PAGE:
Gravel & Mud: Chris Fagan’s Preface

 

 

 

Brisbane Lions coach Chris Fagan grew up on the West Coast of Tasmania. He wrote the preface to Gravel & Mud:

 

 

My Dad, Austin passed away on December 12th, 2019. He was a football legend on the West Coast, both as a player and coach. When I was a young bloke, he also wrote a column on West Coast Football for the Advocate newspaper. I can still remember reading his hand-written drafts every week before he handed them in for publishing. It was something I looked forward to with great anticipation and as it turns out was an important part of my football education. He wrote with passion and intelligence about the game and people he cherished. He coached with the similar empathy and care for his players. He passed on to me a love of the game and a great interest in coaching. He was a role model to me in the way he lived his life, his competitive instinct, his generosity towards people and the way he cared for our family.

 

The occasion of his funeral brought back many memories of the first 15 years of my life as a young, impressionable sports loving kid living in the great township of Queenstown, famous for its gravel football oval. The reason for this was that so many West Coasters turned up to pay their last respects to Dad. He was obviously a man dear to many a West Coast heart and he’d left an impression on them. Some were old teammates, others former work colleagues or blokes he had coached. At the wake, post the funeral I had the opportunity to talk with many of these people. The most prominent topic of course was football, yarns of past deeds, grand finals and the numerous great characters who graced the gravelly and muddy fields of Queenstown, Rosebery, Zeehan and Tullah.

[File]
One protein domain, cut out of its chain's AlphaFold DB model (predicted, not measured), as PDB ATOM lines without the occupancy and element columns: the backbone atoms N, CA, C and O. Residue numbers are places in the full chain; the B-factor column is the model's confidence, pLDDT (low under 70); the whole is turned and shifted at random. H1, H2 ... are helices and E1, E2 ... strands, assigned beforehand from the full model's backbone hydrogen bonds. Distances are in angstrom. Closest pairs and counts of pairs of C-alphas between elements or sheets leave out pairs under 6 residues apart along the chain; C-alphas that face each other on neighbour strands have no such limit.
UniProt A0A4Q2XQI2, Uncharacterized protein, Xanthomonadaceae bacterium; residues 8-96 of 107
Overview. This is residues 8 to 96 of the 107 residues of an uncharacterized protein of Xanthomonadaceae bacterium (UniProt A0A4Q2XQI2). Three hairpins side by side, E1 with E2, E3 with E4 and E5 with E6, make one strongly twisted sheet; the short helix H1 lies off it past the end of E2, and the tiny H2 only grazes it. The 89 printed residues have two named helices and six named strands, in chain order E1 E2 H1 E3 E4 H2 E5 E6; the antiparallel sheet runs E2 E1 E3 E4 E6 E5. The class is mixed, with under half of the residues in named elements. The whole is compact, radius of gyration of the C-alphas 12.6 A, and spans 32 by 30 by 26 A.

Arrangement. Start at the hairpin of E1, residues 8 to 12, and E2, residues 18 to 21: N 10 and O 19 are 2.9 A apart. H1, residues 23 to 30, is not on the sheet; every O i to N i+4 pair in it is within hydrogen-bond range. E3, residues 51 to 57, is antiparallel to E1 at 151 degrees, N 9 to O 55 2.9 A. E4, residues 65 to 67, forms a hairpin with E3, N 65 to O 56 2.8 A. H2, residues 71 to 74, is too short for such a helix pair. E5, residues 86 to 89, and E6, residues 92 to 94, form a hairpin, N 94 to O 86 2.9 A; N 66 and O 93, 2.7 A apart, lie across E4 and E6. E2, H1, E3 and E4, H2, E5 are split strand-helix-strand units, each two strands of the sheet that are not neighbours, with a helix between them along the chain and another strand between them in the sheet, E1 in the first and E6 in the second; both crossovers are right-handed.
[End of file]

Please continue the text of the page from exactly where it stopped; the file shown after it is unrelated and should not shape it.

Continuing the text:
Growing up, men like Rocky Hales, Terry White, Rod Butler, The Strang brothers, Uncle Max Schulze, Wobbler Johnson, Jan Frimley, Sticky Steele and Fred Whatley were my heroes. Not just because they were terrific footballers but because they were good men who took an interest in me and encouraged me to be the best person and sportsman that I could be.  Peter Breen, Grand Father of four time Hawthorn premiership player Grant Birchall, was my Primary School Footy Coach with the St Joseph Convent Saints and Peter “Axel” Alexander was my coach during my years as a student at Murray High School. Both men taught me plenty about the game, treated me fairly and encouraged my efforts to become the best footballer that I could be. I was fortunate to be influenced by them and can’t thank them enough for their help and guidance. In fact, when I think about it, Queenstown, the town and the people who lived there, have had such a positive influence on my life. We were a tough, tight and resilient community that by and large cared deeply for each other even though when it came to sport the level of competitiveness was fierce. Just as it should be!

 

It’s a great thing that this story has been written. It’s not only valuable and relevant from an historical perspective but more importantly, it captures the spirit and togetherness of the mighty West Coast and the importance to the community of Australian Rules Football. It was a binding force during my formative years and shaped the person that I am. I hope that as you read the book it brings a smile to your face and a warmth to your heart. Just as it did for me!

 

 

 

Read more Gravel & Mud stories HERE.

 

To purchase copies visit  www.gravelandmud.com

 

 

The authors will be at the Almanac/Uni of Tassie FC lunch in Hobart on July 30. All welcome. Details of the lunch HERE.

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